Tag Archives: friend

Sandy Thatcher, close friend, currently Director of the Penn State Press

(Originally posted on http://www.chronicle.com/review/brainstorm/katz)

I knew Mike for many years while I was working at Princeton University Press, which published his book on Fermat in 1973. I was not his editor, but we often talked about books and publishing, which meant a lot to him. But we talked even more about swimming as it was one of his passions, as Stan notes, along with running. I served as Secretary of the Friends of Princeton Swimming for over 15 years, and Mike was one of the two stalwart faculty advisers to the men’s and women’s swim teams (Politics professor Jim Doig being the other), a role much appreciated by the undergraduate swimmers. And he was an avid masters swimmer, favoring the long freestyle distances (though he could also swim a good butterfly), until he switched over to running as his primary activity. I remember being shocked at seeing him, after some months’ interval after that switch, changed physically in such a dramatic way: from having had a physique characterized by broad shoulders and something of a paunch, he had come to have a much slimmer upper-body profile while losing the beer belly entirely! I have never witnessed such an amazing physical transformation in anyone due to change in exercise priorities; Mike himself admitted that he had to get rid of all his old wardrobe and buy a new one to fit his changed body shape. I guess the damage running can do over time must have forced him back into the pool, and it is tragic that he met his end there. But as one who shares a passion for that sport, I figure that Mike himself, like the cowboy who wants to die with his boots on, would have preferred this ending to one occurring in a hospital bed. There are many of us who will have fond memories of Mike to cherish over our years to come and keep his spirit alive among us.

Stan Katz, Professor of Public and International Affairs and Director of Center for Arts and Cultural Policy Studies, Woodrow Wilson School, Princeton University

Posted to the Brainstorm blog of the Chronicle Review, October 19, 2008.

It was a beautiful day in Princeton yesterday. The sky was blue and cloudless, and the air was crisp. The Brown Bears were in town to play football with the Princeton Tigers. But several hundred friends of the historian of science Michael S. Mahoney were not walking across our beautiful campus. We were gathered in the university chapel for Mike’s memorial service. It was an occasion as sad as usual when we are memorializing a beloved and admired colleague. But it was also an uplifting occasion, as is so frequently the case when remembering a wholly admirable person.

Mike earned his Ph.D. in history of science at Princeton, working with one of the giants of the field, Charles Gillispie — who was seated in the pew immediately ahead of me yesterday morning. Mike’s original specialty was the early history of European mathematics, and his dissertation described the career of the great mathematician Pierre de Fermat. He later also wrote about Descartes, Barrow, Huygens, and Isaac Newton. Mike several times tried to explain to me Fermat’s famous problem, with absolutely no success, but when our colleague Andrew Wiles solved the problem a decade ago, Mike’s work on Fermat was rediscovered and (once again) admired. Later in his career, Mike turned his attention to the history of technology, and especially to the development of computers, computer science, and software — he made the move from the 17th to the 20th century effortlessly, and emerged as one of the most important historians of computing. He and I shared an interest in the application of computing to humanities research and teaching, and he was a crucial guide to me in my work, for he understood both the theory and the technology in a way that I could not approach.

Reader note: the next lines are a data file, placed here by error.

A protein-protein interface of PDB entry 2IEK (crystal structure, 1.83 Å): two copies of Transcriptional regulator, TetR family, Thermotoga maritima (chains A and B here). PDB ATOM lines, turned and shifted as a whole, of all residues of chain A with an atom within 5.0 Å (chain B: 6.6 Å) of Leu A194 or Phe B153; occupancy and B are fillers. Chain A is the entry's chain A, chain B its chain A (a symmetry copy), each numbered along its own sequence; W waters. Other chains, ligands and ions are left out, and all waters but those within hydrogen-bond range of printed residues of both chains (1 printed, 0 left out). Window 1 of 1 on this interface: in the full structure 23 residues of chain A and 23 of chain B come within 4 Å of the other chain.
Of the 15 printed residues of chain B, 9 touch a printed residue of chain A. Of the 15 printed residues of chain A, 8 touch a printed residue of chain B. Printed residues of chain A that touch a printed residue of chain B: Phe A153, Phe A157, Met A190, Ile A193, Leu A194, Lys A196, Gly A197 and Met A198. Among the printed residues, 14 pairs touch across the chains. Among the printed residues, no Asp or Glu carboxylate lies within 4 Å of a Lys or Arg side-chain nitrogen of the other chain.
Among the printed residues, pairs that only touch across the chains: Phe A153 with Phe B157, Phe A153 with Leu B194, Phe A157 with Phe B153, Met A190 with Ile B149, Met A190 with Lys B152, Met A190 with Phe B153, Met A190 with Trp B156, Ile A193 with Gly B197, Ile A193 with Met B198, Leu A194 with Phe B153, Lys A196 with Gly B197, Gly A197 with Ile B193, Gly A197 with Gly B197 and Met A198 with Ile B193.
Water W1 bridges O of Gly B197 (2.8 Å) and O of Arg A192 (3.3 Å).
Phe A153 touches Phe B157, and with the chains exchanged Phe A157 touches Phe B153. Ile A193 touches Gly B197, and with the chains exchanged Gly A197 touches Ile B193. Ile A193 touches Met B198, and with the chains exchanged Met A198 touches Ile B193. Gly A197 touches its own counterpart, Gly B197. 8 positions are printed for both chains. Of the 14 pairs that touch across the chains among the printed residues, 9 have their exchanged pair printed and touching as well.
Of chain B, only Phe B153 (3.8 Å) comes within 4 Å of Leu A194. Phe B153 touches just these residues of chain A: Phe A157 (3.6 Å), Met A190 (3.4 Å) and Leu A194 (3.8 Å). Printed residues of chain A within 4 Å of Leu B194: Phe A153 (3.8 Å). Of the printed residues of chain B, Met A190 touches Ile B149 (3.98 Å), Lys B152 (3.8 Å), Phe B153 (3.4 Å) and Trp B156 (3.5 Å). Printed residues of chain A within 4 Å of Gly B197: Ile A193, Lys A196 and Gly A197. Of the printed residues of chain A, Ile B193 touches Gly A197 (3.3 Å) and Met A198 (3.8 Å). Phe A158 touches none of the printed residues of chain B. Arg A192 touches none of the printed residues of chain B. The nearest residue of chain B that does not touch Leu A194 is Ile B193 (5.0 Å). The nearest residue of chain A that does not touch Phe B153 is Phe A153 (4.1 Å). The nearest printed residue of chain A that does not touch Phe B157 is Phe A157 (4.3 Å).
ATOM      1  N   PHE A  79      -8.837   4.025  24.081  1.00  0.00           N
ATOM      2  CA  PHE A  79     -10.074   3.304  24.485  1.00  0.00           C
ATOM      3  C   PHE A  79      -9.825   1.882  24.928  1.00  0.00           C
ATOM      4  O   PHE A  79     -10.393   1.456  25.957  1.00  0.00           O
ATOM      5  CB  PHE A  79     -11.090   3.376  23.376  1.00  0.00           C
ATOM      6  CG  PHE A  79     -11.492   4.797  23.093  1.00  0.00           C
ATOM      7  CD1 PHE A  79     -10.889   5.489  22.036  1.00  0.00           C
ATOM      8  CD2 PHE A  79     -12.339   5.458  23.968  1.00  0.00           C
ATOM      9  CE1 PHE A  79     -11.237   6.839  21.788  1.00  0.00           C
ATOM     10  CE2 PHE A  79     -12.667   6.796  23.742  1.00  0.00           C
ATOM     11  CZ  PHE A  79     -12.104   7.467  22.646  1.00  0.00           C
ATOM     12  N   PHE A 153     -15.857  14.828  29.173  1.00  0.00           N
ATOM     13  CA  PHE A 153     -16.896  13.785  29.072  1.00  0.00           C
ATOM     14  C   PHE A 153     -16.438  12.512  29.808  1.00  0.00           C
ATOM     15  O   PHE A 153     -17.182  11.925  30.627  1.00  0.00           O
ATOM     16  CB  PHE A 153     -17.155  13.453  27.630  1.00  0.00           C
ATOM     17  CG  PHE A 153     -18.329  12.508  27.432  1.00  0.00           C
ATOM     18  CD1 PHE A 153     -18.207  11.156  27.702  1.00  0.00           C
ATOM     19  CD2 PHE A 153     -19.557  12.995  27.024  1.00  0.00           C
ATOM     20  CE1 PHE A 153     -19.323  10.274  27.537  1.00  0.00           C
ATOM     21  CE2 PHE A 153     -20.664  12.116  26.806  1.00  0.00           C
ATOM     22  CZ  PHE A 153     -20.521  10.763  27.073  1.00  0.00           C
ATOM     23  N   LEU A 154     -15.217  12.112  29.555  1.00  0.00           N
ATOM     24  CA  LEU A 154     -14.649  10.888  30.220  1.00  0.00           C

The speakers yesterday acknowledged Mike’s scholarship, but to a person they focused on Mike’s commitment to teaching. His daughter and son were eloquent in describing the dinner table “seminars” that Mike conducted at 6 p.m. every evening, and the chapel was full of former undergraduate and graduate students testifying to his passion for teaching and commitment to his students. He could explain the Scientific Revolution and the development of the ENIAC computer with the same ease and clarity. Both his children and his students avowed that Mike was always there for them.

Less remarked yesterday was Mike’s passion for working with school teachers. To be sure, a couple of speakers mentioned that Mike had been a member of the local school board. But he was also a stalwart of Princeton’s Teacher Preparation program, and a member of our committee to select New Jersey’s prize teachers every spring. For me, however, most important was his leadership of the board of the late and lamented National Faculty, an organization for many years devoted to facilitating the work of college faculty with high school teachers in several different subject matters. Mike was especially committed to working with teachers of mathematics and history, and he was both tireless and inspired in organizing the work of the National Faculty (to whose board he recruited me).